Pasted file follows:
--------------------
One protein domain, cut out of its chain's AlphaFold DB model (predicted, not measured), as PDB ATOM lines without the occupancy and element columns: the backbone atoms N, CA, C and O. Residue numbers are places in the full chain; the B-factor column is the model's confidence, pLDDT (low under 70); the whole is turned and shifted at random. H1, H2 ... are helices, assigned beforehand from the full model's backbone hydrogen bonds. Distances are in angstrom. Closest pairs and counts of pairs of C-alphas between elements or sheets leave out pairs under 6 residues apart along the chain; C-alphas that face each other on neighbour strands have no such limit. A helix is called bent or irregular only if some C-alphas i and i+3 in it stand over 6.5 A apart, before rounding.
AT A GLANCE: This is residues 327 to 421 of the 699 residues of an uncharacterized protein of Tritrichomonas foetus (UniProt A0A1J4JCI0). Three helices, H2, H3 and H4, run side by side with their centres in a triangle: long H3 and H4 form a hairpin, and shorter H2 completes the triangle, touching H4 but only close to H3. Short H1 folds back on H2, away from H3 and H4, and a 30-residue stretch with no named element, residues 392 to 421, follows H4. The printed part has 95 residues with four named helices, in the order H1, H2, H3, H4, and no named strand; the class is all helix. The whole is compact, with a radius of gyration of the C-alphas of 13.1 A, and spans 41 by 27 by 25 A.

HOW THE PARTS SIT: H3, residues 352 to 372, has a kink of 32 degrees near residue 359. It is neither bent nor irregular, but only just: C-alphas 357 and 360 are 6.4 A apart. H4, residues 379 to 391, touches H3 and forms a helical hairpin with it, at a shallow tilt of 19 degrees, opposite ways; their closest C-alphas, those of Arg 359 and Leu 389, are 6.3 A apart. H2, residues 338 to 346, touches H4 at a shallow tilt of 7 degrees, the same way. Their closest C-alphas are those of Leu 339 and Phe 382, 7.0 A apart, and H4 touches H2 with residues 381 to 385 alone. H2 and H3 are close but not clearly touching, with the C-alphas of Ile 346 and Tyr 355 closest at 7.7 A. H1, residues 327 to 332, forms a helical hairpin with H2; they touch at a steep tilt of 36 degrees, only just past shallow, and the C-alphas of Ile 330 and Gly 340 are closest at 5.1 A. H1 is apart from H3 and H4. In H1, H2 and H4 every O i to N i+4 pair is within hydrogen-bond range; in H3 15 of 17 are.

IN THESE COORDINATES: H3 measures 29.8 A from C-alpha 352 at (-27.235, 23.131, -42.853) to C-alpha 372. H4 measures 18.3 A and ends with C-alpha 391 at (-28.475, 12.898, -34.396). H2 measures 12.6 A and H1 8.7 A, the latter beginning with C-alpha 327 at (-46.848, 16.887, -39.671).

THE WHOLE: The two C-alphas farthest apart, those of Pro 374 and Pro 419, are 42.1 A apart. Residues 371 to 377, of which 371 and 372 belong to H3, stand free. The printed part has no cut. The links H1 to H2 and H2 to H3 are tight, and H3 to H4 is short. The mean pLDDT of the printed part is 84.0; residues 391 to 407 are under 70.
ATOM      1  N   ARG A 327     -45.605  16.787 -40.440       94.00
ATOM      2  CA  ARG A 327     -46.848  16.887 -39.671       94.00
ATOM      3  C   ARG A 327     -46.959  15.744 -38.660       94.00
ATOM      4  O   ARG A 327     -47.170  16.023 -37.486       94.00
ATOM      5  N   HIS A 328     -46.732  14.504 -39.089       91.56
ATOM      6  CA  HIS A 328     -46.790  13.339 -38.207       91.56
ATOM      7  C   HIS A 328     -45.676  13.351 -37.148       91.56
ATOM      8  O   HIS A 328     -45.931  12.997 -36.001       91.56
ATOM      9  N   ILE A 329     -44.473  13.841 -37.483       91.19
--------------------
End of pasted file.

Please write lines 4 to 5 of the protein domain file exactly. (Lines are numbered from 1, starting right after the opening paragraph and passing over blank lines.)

THE WHOLE: The two C-alphas farthest apart, those of Pro 374 and Pro 419, are 42.1 A apart. Residues 371 to 377, of which 371 and 372 belong to H3, stand free. The printed part has no cut. The links H1 to H2 and H2 to H3 are tight, and H3 to H4 is short. The mean pLDDT of the printed part is 84.0; residues 391 to 407 are under 70.
ATOM      1  N   ARG A 327     -45.605  16.787 -40.440       94.00